The Tisa

The Tisa river is the longest tributary of the Danube, with a total length of 966 km. It originates in Ukraine in the western Carpathians from the merging of the Black Tisa and White Tisa rivers. It flows through Ukraine, Slovakia, Romania, Hungary and Serbia. It flows into the Danube near Stari Slankamen.

When river levels are favourable, the Tisa can be navigated along a length of around 690 km, from its confluence with the Danube to Vásárosnamény in Hungary. The Serbian section of the Tisa is 168 km long, from its confluence with the Danube to the Serbia-Hungary border, which is some 17% of its total length. The largest tributary of the Tisa is the Mureş, followed by the Begej, Bodrog, Zlatica, the Kereš or Körös, the Szamos and the Sajó. The Bački Kanal connects the Tisa with the Danube and the Begejski Kanal with the Tamiš. Important towns on the Tisa are Tokaj, Szolnok, Csongrád, Szeged, Senta and Bečej.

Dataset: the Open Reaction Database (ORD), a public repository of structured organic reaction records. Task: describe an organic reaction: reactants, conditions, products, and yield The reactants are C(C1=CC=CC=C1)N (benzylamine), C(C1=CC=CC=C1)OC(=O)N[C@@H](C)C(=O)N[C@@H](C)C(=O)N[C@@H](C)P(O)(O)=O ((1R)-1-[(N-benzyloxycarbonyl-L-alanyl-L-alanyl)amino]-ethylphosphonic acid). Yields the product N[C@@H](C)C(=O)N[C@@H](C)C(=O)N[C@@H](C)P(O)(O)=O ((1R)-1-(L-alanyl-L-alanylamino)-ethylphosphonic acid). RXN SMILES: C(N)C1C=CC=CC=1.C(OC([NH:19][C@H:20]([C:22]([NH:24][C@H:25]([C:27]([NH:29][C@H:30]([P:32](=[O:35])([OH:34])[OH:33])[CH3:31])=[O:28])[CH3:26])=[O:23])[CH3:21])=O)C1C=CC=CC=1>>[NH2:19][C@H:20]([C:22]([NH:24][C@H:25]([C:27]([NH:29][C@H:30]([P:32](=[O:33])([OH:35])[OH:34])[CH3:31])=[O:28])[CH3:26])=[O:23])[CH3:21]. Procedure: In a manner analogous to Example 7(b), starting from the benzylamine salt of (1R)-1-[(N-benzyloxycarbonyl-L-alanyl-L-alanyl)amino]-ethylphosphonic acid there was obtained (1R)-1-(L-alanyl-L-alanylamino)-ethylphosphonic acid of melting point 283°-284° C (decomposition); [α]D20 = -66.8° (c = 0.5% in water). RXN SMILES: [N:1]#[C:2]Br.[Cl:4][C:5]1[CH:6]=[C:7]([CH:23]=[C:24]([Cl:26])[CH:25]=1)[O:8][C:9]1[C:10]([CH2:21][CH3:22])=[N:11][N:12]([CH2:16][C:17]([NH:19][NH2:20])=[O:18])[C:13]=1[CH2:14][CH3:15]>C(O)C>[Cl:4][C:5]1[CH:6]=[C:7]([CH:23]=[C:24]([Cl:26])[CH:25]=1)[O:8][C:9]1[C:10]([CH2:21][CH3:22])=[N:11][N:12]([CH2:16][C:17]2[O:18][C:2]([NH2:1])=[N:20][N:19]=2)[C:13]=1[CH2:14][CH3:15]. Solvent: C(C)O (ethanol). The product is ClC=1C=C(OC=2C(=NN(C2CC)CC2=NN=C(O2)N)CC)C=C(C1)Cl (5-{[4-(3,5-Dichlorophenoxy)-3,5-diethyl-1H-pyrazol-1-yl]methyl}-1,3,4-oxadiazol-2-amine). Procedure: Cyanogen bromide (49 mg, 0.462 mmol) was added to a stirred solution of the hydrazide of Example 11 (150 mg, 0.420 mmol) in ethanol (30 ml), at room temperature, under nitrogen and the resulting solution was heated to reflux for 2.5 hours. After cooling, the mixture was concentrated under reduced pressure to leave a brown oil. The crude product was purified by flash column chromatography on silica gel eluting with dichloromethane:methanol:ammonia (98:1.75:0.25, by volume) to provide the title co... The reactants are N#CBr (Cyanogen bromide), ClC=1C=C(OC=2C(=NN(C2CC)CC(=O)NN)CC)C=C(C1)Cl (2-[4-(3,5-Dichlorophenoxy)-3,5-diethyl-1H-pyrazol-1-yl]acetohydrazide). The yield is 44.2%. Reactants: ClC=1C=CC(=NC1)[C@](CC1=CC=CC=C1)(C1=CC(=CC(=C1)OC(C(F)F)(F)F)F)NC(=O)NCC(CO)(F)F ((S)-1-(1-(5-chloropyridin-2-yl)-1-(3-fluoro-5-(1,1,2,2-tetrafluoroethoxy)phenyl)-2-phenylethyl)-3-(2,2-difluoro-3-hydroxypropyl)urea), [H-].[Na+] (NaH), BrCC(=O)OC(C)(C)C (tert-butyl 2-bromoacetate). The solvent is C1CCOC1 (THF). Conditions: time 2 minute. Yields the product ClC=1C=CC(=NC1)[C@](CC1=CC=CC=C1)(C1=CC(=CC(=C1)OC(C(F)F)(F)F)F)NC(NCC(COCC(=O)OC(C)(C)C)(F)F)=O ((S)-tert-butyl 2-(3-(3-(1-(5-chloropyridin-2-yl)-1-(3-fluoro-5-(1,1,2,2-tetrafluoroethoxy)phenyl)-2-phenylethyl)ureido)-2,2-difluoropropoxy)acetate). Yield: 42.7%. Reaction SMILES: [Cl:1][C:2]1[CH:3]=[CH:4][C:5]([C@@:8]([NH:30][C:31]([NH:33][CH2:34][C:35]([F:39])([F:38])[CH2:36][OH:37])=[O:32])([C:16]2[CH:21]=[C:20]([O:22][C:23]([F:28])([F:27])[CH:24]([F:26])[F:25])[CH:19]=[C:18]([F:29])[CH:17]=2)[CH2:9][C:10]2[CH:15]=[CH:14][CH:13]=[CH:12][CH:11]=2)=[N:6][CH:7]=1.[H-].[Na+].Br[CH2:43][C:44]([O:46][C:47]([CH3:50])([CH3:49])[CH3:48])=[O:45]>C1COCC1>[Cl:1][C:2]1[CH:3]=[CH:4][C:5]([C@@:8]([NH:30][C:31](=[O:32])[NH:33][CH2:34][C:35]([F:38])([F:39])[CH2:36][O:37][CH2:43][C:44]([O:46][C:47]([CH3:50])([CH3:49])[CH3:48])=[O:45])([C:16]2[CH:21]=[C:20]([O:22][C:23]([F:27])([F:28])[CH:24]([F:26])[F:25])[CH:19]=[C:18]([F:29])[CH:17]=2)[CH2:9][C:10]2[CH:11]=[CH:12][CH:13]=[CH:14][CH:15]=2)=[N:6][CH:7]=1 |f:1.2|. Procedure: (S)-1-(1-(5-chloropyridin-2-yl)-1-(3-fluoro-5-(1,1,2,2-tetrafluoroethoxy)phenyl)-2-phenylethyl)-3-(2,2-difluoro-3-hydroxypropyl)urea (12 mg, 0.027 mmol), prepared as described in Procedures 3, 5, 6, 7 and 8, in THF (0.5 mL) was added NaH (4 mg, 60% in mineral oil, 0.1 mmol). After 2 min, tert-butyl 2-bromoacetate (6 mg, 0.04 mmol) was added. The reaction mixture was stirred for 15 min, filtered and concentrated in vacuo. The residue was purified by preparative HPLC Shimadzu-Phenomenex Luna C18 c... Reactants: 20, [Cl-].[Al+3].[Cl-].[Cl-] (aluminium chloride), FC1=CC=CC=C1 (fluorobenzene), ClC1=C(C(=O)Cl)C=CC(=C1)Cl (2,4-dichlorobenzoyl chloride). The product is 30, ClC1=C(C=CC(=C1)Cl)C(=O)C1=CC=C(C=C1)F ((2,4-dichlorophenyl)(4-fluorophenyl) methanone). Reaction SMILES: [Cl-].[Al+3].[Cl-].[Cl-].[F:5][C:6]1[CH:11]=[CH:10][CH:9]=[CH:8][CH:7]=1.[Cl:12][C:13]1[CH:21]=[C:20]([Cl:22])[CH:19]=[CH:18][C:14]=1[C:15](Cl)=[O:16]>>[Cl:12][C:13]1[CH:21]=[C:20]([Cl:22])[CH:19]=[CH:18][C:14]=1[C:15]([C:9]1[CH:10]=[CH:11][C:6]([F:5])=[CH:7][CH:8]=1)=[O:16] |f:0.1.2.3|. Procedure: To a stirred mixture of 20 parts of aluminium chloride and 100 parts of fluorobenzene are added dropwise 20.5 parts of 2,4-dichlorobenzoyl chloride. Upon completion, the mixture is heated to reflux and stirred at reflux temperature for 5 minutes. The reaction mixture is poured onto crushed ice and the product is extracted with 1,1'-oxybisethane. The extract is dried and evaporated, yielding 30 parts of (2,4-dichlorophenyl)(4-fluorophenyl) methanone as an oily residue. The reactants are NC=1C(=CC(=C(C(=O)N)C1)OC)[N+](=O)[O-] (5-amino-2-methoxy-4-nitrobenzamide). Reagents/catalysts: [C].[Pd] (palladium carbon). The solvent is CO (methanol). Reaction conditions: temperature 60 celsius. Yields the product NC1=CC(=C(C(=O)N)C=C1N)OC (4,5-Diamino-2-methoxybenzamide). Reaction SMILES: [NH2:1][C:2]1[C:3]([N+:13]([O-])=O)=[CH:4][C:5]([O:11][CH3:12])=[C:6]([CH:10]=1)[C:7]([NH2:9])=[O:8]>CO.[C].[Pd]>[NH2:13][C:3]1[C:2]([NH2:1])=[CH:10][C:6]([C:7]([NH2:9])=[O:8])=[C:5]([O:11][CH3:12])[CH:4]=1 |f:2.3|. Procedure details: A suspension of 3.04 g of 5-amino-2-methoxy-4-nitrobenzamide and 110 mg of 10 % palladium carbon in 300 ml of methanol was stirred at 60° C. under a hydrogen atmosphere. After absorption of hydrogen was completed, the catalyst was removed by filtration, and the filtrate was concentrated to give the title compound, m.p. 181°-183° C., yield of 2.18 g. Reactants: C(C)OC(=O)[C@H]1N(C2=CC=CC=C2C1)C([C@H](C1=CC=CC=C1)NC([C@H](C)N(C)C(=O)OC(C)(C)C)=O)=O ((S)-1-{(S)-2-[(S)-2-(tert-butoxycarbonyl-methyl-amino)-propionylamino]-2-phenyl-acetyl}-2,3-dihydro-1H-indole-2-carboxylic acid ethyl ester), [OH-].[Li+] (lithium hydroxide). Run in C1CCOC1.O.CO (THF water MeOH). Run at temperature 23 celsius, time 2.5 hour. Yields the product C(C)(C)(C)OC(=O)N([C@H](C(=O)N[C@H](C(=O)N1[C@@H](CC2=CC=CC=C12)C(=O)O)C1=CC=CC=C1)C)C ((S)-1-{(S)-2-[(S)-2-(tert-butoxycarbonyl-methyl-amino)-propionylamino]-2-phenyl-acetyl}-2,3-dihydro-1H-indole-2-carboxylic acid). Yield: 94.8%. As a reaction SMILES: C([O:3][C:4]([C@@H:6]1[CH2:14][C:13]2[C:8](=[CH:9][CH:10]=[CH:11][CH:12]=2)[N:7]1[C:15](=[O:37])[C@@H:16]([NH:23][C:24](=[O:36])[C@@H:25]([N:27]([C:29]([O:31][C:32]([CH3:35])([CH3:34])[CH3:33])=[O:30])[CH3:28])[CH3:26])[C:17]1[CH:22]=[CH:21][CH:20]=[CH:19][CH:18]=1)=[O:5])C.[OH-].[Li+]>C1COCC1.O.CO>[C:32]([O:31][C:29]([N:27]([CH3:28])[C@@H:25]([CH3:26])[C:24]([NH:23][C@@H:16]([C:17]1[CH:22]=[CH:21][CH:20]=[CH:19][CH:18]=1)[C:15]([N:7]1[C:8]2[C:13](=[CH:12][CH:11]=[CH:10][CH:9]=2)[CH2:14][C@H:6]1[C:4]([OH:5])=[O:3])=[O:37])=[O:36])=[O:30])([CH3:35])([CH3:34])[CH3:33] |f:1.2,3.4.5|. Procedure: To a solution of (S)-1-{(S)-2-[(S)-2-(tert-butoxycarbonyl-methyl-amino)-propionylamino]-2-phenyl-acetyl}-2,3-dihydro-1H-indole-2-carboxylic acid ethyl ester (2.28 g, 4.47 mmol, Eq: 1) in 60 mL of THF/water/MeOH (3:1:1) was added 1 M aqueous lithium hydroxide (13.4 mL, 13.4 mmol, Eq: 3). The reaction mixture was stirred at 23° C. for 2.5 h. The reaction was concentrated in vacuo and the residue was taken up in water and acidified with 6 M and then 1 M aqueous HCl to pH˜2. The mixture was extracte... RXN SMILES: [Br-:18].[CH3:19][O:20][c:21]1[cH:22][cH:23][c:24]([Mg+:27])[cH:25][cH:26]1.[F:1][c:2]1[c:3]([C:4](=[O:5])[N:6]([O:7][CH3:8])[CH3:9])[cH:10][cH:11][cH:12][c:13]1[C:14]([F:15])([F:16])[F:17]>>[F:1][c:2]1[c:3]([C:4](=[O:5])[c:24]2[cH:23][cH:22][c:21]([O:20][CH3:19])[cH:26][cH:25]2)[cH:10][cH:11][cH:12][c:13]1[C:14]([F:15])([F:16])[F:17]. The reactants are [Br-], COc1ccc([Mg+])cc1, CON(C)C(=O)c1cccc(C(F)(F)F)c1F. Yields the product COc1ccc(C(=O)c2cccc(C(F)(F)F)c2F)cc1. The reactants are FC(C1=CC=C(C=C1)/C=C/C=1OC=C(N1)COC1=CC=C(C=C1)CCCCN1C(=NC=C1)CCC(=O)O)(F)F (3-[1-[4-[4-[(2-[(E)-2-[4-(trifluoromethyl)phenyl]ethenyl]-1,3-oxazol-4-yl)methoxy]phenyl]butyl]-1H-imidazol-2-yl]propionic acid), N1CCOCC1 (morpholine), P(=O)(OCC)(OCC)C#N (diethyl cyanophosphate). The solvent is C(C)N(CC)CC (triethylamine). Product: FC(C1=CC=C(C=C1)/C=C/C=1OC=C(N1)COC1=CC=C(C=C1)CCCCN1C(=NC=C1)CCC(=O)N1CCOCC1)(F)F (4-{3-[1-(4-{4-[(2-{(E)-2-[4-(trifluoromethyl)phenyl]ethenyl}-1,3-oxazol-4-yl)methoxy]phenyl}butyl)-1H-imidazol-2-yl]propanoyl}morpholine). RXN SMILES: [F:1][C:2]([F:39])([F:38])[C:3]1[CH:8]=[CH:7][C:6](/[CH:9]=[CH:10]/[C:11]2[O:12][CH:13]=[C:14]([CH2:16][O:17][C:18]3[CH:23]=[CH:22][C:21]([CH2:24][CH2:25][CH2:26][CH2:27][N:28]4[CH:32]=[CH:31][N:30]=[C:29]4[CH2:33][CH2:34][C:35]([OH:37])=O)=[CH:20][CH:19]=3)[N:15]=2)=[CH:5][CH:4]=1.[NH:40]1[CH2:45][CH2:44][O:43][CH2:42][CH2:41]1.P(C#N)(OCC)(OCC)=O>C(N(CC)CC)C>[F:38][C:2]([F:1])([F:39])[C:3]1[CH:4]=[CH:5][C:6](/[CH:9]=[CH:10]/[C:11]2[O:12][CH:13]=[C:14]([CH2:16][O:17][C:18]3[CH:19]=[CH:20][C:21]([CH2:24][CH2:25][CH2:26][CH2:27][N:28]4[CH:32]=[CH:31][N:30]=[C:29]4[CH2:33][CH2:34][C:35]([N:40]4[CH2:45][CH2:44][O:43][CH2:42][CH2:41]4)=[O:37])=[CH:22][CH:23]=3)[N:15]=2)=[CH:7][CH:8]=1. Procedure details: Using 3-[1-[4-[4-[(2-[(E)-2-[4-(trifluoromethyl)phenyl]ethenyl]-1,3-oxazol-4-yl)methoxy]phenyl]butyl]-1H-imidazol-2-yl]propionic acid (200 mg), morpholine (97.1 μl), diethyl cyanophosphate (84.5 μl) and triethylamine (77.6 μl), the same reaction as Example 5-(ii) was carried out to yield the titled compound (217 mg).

The Tisa forms a natural boundary between the districts of Bačka on the right bank and Banat on the left, and since it also touches on the third Vojvodina district of Srem, at the confluence at Stari Slankamen, it is a true Vojvodinian river.

Because of its width and snaking course, the Tisa was in earlier times often spoken of with awe and admiration. It is mentioned in numerous stories and poems, and according to legend also conceals the secret burial place of Attila the Hun.